I started as an intern at Appen. It was a steep learning curve; I had to learn how to do a VLOOKUP to pass the onboarding test. I had a strong background in linguistics but not in the areas relevant to speech technology, so even my strengths weren’t particularly relevant. My work at the time was mostly cleaning and standardizing speech transcriptions and annotations. Machine learning works most effectively when speech data is transcribed and annotated in a standard way so the patterns are easy for the algorithm to identify. The approach was usually to build processes that reduce the human effort needed to improve the standardization and quality of datasets. For example, we would find a non-standard spelling or grammatical form and create scripts or regular expressions (searches) that would find likely occurrences of that issue to be reviewed by a native speaker.

I worked on a mix of quantitative and technical projects, mostly for government and intelligence agencies, and some really huge-scale projects for big tech. Those were a different challenge, as you needed to be very organized to stay on top of things. And towards the end of my time there, I started managing a team working on a project that combined the huge scale and rigorous technical requirements. I loved it; it was paradise for someone with my interests.

Since joining Canva in 2018, how have the company’s localization efforts grown, and what has been the most exciting part of that growth process?

When I joined Canva, maybe half a dozen people focused on creating a better experience for LOTE users. At that point, the priority was really just (“just”) figuring out how to launch Canva’s core product in as many languages as possible. Skip ahead five years, and there are huge efforts across the business focused on international customers — content, growth, and marketing, among others. The localization teams are only a part of that effort. That was always the plan; my colleague and mentor, Rachel Carruthers, knew we needed a model that would scale with the growth the business was experiencing. The only way that was going to work was having a hub of localization specialists dropping into areas of the business, laying the seeds for an international focus, and then moving on to the next area.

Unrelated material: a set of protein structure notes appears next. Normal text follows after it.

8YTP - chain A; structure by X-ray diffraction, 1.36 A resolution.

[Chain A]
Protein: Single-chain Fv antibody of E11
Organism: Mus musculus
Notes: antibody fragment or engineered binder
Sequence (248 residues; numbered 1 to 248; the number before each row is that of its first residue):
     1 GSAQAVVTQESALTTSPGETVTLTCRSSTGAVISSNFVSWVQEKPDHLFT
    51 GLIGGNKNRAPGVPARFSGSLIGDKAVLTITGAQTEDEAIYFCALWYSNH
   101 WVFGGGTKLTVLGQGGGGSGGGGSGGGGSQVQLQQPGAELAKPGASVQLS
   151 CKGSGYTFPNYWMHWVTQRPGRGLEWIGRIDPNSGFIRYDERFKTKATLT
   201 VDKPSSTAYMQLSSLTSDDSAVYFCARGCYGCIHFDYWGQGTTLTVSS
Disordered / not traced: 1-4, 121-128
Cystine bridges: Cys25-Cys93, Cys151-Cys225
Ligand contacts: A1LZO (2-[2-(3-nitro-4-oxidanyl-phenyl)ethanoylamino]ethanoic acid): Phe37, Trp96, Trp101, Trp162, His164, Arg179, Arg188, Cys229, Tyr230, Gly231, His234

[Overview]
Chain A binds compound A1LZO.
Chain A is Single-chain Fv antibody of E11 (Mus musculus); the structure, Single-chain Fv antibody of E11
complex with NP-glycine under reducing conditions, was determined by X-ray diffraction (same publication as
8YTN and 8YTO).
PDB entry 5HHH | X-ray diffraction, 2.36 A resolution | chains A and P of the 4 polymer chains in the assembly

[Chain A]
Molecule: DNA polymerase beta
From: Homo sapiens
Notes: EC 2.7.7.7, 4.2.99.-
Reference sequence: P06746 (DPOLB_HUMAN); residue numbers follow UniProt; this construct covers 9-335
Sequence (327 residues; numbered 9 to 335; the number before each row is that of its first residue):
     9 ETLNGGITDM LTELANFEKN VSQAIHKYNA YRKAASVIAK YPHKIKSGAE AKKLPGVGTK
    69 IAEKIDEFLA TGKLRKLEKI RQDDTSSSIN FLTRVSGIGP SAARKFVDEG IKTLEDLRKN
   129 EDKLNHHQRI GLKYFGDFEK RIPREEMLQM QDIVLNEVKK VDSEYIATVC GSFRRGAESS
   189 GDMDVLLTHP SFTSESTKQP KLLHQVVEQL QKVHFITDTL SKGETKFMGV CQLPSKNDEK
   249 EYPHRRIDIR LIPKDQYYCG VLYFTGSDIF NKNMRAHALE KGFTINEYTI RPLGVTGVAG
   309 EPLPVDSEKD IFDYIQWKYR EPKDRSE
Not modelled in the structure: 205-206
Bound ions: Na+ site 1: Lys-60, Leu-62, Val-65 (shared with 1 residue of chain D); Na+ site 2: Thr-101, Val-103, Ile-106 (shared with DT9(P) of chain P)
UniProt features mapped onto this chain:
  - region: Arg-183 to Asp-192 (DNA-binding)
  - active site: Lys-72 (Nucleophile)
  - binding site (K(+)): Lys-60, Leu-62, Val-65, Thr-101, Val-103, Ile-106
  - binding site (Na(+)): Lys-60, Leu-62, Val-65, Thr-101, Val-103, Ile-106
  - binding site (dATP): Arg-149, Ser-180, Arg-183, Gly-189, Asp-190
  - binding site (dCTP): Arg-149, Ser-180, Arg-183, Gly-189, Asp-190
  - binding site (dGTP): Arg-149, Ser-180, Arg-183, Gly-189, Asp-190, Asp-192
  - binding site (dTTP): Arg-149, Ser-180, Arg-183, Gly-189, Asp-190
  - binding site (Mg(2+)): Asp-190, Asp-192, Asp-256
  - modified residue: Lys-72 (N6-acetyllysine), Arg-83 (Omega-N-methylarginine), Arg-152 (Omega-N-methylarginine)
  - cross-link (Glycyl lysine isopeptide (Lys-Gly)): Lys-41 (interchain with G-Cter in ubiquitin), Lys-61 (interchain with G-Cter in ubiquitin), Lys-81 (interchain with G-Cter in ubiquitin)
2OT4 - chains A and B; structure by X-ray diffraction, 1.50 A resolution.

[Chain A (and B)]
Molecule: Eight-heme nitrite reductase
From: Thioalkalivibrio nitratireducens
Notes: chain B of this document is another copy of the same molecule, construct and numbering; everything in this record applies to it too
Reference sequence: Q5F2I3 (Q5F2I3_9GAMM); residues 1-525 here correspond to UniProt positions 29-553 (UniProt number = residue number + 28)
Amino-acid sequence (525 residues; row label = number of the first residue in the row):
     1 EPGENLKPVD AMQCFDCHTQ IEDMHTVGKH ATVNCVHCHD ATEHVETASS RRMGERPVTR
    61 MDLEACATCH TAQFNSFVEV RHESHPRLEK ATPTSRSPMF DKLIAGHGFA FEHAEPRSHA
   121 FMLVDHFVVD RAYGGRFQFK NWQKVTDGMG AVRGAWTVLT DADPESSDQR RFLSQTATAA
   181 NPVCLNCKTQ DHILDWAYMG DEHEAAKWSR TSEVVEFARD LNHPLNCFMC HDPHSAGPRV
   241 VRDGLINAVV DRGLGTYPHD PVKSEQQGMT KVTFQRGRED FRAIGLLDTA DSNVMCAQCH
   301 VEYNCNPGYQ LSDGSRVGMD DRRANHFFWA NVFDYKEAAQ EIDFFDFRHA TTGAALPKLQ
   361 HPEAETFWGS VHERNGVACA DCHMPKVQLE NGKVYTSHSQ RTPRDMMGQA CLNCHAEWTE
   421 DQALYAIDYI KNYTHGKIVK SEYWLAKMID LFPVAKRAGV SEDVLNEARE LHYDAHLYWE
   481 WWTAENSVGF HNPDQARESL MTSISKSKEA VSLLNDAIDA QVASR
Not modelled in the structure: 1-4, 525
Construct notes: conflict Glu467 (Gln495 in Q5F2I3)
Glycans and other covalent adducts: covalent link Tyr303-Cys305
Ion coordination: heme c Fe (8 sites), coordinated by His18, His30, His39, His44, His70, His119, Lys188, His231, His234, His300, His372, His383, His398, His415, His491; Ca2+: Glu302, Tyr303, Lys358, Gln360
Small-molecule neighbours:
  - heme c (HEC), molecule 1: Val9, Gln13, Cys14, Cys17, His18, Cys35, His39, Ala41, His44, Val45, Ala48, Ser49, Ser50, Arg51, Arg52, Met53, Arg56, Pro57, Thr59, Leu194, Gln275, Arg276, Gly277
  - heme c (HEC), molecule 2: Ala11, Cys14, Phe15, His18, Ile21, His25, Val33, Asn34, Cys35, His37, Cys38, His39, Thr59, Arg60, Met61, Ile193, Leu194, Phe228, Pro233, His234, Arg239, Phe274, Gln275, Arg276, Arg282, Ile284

I think that’s ended up being the most exciting part of working for Canva — the organizational aspect of it. That was one of the first and most striking differences I found moving from vendor side at Appen to client side with Canva. At an LSP, the craft of language services is at the heart of things, but in a software company, it’s one of hundreds of moving parts, and building trust and alignment is at least as important as the technical craft. Building trust and alignment is messy and inexact, and it wasn’t my forte coming into the job — not just doing it well but also being motivated to invest my time and energy into it. I live for it now, though. Seeing phrases my colleagues and I have coined show up across the business or being consulted on a plan two years after an initial discussion? Bliss. We’ve done our jobs.

That was hard when Canva was a small startup, but it’s a different ball game at our current size. How do you continue to have an impact in an organization that looks and works completely differently every six to 12 months? We’ve been learning from scratch how to do localization in a business of 200, 1,000, and 4,000 people for an audience of 4 million, 50 million, and 100 million monthly customers. At one scale, it was more or less possible to be across everything happening and create bespoke solutions for everything that came up. Today, we rely on automation and a talented team to stay on top of things.

There have been a few important milestones along the way. Some that stand out to me include hiring our first language managers, the first time we had native-speaker experts who could guide us on language-specific needs. That changed everything, and our approach actually moved from the general to the specific, against the pattern of other developments. Forming our internationalization engineering team had a similarly profound impact on things. Being able to address the needs of developers with automation and DevOps improvements removed a lot of friction in internationalization and localization.

Can you give us some background on Canva’s new MT tool, Translate? What was the motivation behind developing the tool, and what did it take to make it happen?

The motivation was that we didn’t like translating content created in our own product. I’m sure our customers felt that pain, too. In fact, a blog post created by a Canva customer called “The Nightmare of Translating a Canva Project” was the first result that came up when you Googled “translating in Canva.” Ouch.